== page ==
Personally, I think both preout and ampout are used, but I can’t prove it. Tracing the circuits on the board is nearly impossible due to it being multilayer. The hint to both being used was when sansafix said the lineout should provide a better SNR. If the lineout is a tap off of the ampout this probably would not be true.

Line out is separate from the Headphone output.  It provides an improvement in Audio quality .

Thank you sansafix! Well, I thought so! That means the Docks and the modded cable are correct lineout at .7v rms p-p. This is giving us the best available signal the Fuze has.

I got on this forum looking for line-out cable info and this is my first post. Inspired by 14124all’s work (thanks!), I’ve been performing some experiments on my Fuze, using a voltmeter, power supply, and oscilloscope.  FW version 01.01.11A.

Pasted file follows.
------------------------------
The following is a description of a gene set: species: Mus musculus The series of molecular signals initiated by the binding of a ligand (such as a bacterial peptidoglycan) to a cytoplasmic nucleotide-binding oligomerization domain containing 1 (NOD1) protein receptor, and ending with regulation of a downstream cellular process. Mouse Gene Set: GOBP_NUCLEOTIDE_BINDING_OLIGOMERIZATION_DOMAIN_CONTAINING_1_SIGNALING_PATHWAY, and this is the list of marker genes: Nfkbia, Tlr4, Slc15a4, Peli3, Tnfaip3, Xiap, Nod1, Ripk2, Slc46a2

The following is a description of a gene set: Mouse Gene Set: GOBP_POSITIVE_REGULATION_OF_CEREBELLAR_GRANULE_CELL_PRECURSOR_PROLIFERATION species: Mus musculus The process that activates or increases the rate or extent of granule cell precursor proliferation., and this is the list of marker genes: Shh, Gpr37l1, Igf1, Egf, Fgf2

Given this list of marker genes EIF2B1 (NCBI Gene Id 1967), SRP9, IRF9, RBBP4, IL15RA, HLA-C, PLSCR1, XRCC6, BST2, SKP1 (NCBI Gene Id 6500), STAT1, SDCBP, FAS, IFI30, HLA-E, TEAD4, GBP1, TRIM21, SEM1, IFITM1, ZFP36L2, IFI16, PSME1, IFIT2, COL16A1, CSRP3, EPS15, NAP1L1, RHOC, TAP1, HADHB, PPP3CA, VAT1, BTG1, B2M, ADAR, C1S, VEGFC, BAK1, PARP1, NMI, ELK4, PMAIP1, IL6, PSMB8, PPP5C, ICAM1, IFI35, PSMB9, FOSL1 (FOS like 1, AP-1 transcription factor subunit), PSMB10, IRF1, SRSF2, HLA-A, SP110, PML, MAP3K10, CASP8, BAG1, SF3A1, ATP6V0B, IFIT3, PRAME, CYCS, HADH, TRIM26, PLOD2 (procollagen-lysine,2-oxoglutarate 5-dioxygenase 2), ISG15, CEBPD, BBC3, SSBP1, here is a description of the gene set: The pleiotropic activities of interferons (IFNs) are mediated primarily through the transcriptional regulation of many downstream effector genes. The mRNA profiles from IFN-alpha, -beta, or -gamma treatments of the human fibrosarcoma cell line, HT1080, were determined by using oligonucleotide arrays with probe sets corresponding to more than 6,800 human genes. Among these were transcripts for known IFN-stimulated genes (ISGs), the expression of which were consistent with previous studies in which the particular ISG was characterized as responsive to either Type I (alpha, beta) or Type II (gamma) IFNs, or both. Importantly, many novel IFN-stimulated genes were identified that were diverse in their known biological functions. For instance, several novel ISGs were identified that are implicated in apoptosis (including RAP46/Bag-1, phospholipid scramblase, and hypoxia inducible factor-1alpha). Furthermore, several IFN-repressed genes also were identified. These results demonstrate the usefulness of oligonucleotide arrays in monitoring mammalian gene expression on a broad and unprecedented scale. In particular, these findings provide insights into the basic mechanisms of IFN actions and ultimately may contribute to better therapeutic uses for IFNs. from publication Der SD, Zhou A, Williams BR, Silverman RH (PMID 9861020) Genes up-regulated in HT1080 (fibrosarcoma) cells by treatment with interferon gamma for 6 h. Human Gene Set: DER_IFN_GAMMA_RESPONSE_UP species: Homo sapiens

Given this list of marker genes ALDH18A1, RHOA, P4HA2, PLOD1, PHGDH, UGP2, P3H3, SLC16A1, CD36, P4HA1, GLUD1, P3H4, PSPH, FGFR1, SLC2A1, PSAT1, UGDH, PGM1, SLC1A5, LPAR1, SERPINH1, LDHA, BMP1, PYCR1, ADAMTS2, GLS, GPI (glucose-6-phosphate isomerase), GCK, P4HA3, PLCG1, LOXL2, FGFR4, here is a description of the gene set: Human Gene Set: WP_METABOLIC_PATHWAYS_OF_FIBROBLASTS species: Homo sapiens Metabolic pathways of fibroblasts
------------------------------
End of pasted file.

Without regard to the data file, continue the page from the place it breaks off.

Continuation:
First, the Sandisk cable connector: there are two little rectangular holes on the back (non-logo) side, and two hooks

extending into the holes from the front side.  The hooks hold the halves of the shell together.  If you can get pieces of

shim material or similar to fit snugly down into the holes, they should press the hooks out of the way, enabling you to

separate the halves without breaking off the hooks.  The hooks on my connector broke.  The solder on the PCB is RoHS-compliant

and did not stick to my 30-gauge test wires well, so I wicked it out with fine solder braid and applied some good old-

fashioned tin-lead stuff.

Now for my electrical measurements.  Pin 7: the line output switches on with 1.82 V and higher on this pin (I tested up to

3.3 V).  The input resistance of pin 7 is 9.1 kohms with Fuze power turned on; higher with power off.  Line out AC